By S. M. Hali

The recent publication of The Unfinished Memoirs of Bengali leader Sheikh Mujibur Rahman as his autobiography "Ausamapta Atmajiboni" in Bengali language and translated into English by Fakrul Alam have rekindled the scars of the secession of East Pakistan. Some Pakistani journalists have become enamoured by the Sheikh’s version of history and are castigating Pakistani leadership for its alleged misdeeds, without delving deeper to seek the truth. As a student of history, having been a virtual witness to the events that took place in erstwhile East Pakistan and having suffered personal losses, this scribe too has a right to present my two cents’ worth.

The discovery of the unfinished memoirs is also an interesting coincidence. Reportedly, Sheikh Mujib, a student leader in 1947 and an ardent follower of one of the stalwarts of the Pakistan Movement and Pakistan’s fifth Prime Minister Husyen Shaheed Suhrawardy, started writing his autobiography in his notebooks during his sojourns in jail as a state prisoner between 1967 and 1969. He suffered incarceration for conspiring with India to dismember Pakistan. Reportedly, Mujib gave the notebooks to his trusted compatriot Sheikh Fazlul Haq Moni to prepare a typed copy. Ironically, after the assassination of Sheikh Mujib and Moni, the notebooks slid in oblivion and remained so until one of his relatives discovered four notebooks in a drawer of Sheikh Moni in 2004. By then, the notebooks' pages became discolored and brittle. In his memoirs, Mujib has narrated his ancestry, birth and childhood, days in school and college, and social and political involvements. The book recounts historical events witnessed by Sheikh Mujib – famine, communal riots in Kolkata and Bihar, partition, politics of Kolkata-centric State Muslim Student League and Muslim League and description of Pakistani officials’ discriminatory attitude and his version of the Agartala conspiracy.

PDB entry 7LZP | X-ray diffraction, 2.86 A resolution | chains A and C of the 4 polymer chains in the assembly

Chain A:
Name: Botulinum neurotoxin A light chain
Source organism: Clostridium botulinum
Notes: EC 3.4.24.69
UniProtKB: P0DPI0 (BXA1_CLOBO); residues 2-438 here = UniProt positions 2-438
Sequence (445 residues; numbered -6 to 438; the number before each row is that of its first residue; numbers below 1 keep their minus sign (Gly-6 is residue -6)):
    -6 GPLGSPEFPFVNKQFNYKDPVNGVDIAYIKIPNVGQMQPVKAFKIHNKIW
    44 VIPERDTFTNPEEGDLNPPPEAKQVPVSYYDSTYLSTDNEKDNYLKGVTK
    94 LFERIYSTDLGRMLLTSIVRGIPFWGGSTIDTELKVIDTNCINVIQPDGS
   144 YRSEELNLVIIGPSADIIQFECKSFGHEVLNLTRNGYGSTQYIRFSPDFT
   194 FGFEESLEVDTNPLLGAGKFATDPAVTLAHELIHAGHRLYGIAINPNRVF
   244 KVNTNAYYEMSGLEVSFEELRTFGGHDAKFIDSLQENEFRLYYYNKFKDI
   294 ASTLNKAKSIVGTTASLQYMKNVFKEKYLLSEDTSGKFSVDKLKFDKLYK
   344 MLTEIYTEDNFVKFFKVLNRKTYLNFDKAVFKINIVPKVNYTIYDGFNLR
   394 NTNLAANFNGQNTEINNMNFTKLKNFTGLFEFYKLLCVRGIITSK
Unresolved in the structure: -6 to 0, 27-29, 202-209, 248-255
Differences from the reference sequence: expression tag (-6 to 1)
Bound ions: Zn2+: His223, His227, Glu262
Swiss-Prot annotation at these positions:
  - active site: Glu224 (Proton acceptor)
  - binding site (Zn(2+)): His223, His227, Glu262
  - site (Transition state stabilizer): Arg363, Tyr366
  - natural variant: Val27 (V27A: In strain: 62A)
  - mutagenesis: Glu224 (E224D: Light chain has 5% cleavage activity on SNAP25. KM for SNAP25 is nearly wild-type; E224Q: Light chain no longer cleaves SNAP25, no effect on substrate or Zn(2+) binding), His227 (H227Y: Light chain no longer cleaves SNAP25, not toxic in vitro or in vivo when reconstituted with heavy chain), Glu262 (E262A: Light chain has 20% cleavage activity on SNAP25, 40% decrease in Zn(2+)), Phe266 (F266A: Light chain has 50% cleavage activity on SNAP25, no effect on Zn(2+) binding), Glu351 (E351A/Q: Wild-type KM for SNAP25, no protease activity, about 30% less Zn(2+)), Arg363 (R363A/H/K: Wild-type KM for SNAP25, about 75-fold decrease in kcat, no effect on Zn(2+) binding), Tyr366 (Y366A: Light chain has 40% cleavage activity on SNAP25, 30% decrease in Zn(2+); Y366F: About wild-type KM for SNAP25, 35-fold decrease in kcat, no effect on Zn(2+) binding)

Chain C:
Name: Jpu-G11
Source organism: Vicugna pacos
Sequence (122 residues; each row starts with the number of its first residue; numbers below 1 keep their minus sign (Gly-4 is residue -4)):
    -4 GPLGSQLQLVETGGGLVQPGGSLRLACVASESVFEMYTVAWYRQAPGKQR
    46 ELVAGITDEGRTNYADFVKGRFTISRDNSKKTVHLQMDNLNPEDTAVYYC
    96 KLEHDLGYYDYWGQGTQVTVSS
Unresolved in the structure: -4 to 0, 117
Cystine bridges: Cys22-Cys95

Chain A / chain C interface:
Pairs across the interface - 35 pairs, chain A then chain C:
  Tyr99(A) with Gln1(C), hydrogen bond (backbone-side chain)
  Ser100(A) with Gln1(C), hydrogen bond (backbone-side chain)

Many Pakistani journalists are taken in by Mujib’s participation in the Pakistan Movement. It is a historical fact that Bengali Muslims were in the forefront of the struggle for Pakistan. At a later stage some of them became disgruntled with the highhanded attitude of West Pakistani leadership and bureaucrats posted to erstwhile East Pakistan, who used to treat it like a colony, while maintaining an uppity manner. The declaration of Urdu as the only official language of Pakistan in 1948 was an unjust decision and most Bengalis reacted violently to it with a volatile Sheikh Mujib in the vanguard. While more mature Bengali leaders were willing to discuss the parity rights of East Pakistanis with their West Pakistani counterparts in a civilized manner, Sheikh Mujib adopted the path of surreptitious plotting and conspiratorial machination in collaboration with Pakistan’s arch enemy and nemesis India. Mujib has conveniently omitted from his “unfinished memoirs” his surreptitious visit to Agartala on a Top Secret mission to meet Indian co-conspirators on 5 February, 1962. This fact is corroborated by a diary note endorsed by Khowai SDO Smarajit Chakravarty who wrote on the same date: “Today at about 1300 hrs one Mr. Mujibur Rahaman, Amir Hussain & T Choudhury arrived through Asharambari. They have been sent to Teliamura under instruction from D.M”. This essential piece of evidence, the missing link in the Agartala Conspiracy case has belatedly been provided by Manas Pal, in his Op-Ed titled ‘A Diary Note On Mujibur Rahman’’, published in Agartala’s daily Bengal Newz of November 5, 2012. The article also includes a scanned copy of the diary enclosure depicting the incriminating evidence.